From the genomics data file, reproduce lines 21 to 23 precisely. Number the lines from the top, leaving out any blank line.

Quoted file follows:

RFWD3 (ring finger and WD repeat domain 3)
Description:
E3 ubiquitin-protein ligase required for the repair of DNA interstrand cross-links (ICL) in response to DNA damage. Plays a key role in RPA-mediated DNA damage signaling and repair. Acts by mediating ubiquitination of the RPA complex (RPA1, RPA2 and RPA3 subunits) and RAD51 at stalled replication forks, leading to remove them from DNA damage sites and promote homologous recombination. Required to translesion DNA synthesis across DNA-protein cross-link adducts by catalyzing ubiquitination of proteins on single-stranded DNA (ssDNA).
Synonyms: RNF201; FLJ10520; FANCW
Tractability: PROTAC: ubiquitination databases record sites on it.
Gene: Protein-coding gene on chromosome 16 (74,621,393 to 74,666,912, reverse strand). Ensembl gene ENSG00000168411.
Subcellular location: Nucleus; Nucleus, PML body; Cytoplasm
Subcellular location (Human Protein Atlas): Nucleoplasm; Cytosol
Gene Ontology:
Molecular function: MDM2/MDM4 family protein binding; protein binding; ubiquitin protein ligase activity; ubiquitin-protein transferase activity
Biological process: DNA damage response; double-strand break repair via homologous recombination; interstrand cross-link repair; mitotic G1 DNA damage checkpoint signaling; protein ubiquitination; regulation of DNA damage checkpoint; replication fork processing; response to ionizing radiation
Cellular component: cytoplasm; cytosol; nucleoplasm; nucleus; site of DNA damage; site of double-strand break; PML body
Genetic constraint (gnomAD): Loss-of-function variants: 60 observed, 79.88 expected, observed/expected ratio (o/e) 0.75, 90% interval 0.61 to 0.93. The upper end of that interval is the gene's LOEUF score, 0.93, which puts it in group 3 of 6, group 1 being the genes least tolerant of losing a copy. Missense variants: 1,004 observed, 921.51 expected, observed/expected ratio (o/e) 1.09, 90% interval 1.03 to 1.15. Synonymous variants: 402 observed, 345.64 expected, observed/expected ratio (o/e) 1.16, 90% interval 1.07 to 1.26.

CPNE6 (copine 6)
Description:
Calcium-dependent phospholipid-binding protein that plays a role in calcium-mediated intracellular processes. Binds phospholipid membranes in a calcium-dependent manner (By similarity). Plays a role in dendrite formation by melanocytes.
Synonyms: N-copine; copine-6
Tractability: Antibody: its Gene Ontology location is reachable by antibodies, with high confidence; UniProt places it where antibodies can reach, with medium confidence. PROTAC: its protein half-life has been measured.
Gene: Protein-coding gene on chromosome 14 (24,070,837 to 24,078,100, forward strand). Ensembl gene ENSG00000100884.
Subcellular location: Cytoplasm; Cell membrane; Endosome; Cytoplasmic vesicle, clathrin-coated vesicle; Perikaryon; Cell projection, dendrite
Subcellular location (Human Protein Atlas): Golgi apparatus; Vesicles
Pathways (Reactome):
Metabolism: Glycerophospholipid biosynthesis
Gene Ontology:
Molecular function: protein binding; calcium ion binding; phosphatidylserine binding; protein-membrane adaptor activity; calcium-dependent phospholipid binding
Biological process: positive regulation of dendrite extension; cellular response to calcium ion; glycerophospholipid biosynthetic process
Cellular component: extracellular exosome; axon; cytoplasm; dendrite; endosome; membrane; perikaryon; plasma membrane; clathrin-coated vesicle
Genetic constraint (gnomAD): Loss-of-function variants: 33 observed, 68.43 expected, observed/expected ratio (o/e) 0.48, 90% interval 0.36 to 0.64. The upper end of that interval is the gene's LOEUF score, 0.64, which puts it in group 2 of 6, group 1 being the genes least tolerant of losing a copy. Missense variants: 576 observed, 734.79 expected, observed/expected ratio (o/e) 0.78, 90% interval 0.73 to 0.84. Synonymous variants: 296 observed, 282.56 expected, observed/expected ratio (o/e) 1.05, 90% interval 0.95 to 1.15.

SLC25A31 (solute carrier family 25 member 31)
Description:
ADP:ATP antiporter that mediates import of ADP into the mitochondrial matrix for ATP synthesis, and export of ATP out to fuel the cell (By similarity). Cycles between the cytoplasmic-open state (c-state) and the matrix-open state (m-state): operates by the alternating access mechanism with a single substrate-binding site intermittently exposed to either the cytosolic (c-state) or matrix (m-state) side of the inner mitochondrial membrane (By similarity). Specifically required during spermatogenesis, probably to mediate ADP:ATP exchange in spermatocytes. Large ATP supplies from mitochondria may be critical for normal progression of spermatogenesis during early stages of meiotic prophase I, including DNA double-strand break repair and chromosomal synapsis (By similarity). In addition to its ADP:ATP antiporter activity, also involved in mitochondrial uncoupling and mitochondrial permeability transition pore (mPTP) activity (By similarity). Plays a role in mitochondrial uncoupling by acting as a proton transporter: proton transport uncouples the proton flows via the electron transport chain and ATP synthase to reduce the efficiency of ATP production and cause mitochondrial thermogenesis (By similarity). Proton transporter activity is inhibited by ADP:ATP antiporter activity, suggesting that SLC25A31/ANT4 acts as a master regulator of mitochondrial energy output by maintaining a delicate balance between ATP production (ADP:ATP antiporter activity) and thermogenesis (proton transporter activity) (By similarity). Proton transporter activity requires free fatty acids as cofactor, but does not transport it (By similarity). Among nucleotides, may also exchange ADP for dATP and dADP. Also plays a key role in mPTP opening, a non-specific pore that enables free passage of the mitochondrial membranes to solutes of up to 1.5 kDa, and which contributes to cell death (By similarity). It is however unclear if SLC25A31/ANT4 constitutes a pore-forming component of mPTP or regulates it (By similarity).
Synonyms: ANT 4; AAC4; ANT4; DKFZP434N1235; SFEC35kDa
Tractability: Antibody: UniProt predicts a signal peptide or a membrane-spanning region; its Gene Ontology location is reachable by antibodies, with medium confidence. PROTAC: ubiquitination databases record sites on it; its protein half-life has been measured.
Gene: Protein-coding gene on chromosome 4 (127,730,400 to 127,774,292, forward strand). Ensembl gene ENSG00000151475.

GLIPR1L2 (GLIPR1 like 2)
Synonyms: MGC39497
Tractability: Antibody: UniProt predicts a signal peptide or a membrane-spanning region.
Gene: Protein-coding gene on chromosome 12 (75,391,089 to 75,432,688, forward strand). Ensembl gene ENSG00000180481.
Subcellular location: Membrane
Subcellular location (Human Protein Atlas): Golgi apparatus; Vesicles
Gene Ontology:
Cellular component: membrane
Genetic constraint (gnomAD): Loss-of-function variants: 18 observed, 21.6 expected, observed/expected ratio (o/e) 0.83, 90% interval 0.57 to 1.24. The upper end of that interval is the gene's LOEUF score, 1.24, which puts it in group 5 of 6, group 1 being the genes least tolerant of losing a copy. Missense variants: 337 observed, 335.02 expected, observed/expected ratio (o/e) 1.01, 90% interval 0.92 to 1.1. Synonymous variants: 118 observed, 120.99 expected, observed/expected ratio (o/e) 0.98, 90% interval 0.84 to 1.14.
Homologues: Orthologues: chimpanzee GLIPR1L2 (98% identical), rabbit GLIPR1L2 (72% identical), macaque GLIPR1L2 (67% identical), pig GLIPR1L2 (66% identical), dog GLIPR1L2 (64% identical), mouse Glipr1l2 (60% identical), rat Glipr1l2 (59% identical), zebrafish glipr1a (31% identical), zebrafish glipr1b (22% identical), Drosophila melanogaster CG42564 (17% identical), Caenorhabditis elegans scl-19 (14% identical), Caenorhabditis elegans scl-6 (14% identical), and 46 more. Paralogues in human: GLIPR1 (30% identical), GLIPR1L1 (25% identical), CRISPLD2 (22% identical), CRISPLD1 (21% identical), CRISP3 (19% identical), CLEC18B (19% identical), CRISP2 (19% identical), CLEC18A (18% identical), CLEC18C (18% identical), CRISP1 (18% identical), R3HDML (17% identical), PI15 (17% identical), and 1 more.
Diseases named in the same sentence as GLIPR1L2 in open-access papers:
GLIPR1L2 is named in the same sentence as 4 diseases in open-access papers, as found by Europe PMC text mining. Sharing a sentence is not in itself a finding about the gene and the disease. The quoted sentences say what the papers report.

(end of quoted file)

Subcellular location (Human Protein Atlas): Golgi apparatus; Vesicles
Pathways (Reactome):
Metabolism: Glycerophospholipid biosynthesis